‘That does not mean it is dead’: Knox County public safety tax to bolster local EMS delayed

Local News

KNOX COUNTY, Ind. (WTWO/WAWV) — Attempts by Knox County and the City of Vincennes to bolster EMS services in the area by potentially implementing a local public safety tax have been delayed, likely until 2022.

In early October, Knox County EMS voiced its concerns over funds and its desire to be subsidized through a public tax plan. Under Indiana state law, it is the duty of county commissioners to constantly provide emergency ambulance services to residents.

Knox County Commissioner Kellie Streeter has since spearheaded the effort to implement the tax. She said the county is already working with a tight budget and that this could be the only way to help strengthen EMS in the county.

“This is really the only way the state gives us the option to pay for certain services,” Streeter explained. “I want to make sure public safety is funded and funded appropriately and that we have a service that we can depend on.”

Plans to hold a public hearing on the tax were scheduled for late October by the Knox County Council, but have since been cancelled. According to County Commissioner T.J. Brink, the turnaround time on the tax being passed was just too short.

“That’s just not how good government works,” Brink said. “I’m glad that this has been delayed because we need public input for a tax to pass. You need city and county approval. That shouldn’t happen at the last second.”

Commissioners have proposed a 0.4 percent public safety local income tax. According to Indiana law, the tax must be passed by Oct. 31 to be effective in 2022.

Commissioner Trent Hinkle, like Brink, said that meeting this end of October deadline is no longer a possibility. However, he added that this delay is not deterring commissioner efforts.

“That does not mean it is dead,” he said. “It means that we will try again later. Whether that is next month or next year, we will continue trying.”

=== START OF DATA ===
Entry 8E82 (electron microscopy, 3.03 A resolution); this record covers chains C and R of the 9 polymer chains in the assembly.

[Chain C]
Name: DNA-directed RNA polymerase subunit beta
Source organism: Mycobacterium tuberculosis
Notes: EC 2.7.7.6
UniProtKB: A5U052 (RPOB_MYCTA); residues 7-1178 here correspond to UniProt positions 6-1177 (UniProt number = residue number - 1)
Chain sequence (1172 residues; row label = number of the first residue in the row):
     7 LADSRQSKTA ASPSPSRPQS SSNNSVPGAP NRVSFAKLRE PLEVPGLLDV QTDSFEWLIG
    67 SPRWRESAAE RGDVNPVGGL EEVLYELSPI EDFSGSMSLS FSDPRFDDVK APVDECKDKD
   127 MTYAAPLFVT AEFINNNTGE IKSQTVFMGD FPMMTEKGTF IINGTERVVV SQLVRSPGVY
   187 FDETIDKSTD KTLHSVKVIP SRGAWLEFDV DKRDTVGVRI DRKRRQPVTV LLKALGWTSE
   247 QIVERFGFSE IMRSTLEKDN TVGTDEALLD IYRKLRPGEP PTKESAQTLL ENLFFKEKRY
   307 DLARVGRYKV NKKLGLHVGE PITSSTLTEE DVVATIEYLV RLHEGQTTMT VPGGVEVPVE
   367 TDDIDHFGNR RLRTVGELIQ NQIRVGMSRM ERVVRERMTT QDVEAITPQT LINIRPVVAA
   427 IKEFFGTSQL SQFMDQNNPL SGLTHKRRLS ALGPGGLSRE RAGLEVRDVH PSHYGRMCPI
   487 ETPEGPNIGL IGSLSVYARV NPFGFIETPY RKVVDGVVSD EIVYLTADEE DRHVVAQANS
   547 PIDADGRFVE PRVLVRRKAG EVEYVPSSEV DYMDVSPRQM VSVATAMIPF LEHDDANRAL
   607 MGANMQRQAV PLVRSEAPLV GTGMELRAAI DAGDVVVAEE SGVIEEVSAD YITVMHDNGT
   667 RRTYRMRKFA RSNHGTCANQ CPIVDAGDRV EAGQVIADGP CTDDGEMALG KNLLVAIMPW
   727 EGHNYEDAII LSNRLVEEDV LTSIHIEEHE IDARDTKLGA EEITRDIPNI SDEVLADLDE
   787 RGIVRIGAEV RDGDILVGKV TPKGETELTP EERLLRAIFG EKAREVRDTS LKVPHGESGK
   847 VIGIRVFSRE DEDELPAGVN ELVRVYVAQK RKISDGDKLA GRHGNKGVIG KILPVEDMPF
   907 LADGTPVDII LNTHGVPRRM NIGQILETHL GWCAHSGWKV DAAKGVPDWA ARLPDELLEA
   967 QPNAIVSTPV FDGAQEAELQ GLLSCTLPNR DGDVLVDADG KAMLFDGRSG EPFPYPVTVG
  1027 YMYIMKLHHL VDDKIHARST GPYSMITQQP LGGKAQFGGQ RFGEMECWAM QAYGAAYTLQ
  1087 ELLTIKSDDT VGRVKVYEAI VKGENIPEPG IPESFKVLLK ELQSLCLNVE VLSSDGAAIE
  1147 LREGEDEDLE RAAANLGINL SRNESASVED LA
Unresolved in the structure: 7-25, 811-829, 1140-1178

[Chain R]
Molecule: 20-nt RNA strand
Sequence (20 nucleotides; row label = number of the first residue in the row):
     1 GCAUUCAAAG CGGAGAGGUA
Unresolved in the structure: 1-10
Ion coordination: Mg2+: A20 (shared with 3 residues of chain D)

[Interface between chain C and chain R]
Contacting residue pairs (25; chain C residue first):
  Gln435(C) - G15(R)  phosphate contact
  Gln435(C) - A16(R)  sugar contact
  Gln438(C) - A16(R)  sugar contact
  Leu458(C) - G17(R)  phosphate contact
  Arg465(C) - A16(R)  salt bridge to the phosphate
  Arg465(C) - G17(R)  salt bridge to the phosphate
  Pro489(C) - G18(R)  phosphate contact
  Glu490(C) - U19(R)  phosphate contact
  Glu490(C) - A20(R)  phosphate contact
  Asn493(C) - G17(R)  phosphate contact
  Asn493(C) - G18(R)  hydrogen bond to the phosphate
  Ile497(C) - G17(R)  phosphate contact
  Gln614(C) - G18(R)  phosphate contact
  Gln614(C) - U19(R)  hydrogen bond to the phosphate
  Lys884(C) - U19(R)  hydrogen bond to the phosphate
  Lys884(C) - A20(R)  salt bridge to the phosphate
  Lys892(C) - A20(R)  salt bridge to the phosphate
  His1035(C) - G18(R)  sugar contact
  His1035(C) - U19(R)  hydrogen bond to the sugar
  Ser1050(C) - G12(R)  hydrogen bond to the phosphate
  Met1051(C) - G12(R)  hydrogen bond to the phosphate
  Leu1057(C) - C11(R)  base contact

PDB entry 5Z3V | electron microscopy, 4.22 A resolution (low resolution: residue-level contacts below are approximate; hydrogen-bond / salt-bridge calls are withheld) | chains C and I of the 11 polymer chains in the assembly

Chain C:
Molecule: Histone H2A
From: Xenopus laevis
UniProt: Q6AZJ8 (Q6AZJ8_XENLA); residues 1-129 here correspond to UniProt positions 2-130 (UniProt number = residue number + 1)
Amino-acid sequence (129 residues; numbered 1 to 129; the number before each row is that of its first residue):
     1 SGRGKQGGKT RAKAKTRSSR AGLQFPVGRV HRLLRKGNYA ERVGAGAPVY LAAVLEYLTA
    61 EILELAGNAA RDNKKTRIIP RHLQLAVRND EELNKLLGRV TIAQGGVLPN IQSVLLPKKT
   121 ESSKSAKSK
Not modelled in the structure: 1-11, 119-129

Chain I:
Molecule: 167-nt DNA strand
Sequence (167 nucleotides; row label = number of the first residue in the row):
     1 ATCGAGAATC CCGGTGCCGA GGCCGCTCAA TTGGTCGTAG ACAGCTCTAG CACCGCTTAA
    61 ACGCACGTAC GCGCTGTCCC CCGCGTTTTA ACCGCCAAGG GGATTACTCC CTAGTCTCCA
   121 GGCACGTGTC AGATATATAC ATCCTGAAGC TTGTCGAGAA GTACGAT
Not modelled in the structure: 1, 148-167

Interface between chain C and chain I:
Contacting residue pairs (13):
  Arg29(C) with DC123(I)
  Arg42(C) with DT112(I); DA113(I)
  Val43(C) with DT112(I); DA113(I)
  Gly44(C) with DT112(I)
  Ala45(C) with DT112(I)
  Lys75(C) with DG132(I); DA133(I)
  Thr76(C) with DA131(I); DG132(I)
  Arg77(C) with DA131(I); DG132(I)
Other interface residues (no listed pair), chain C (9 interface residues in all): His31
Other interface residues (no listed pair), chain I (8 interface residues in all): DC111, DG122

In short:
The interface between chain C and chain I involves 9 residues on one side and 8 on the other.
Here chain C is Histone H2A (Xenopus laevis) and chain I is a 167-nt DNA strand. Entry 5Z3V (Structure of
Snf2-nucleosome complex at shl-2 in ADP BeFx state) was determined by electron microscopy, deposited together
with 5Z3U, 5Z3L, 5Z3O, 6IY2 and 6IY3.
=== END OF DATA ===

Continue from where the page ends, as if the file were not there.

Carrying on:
Hinkle added that Knox County residents have been lucky to avoid such a tax for this long.

“We have been very blessed in Knox County to not pay ambulance subsidies ever,” he said. “But emergency services are an absolute necessity.”

Commissioner Brink said that there are few things that he demands when making decisions for Knox County, but that quality ambulance services is one of them. Regarding next steps, Brink said there are several options for contracting ambulance services, and reiterated that the commissioners would not let the people of Knox County go without.

“I am not advocating one way or another for the tax, that is up to the county council,” Brink said. “What I will say is Knox County will fund and we will have an ambulance service one way or another. We will not leave the citizens hanging on this.”

As far as different options to Knox County’s current ambulance company, Brink listed several potential alternatives.

“We will find, whether it be a private entity that comes in and takes over, the hospital runs it, the county owns it,” Brink said. “Whatever that may be, the citizens will be taken care of.”

Brink added that whatever option is chosen for the ambulance services, there must be funding for it. Brink also said that this funding cannot be a one time thing, which is why Commissioner Streeter began looking into the public safety tax option in the first place.

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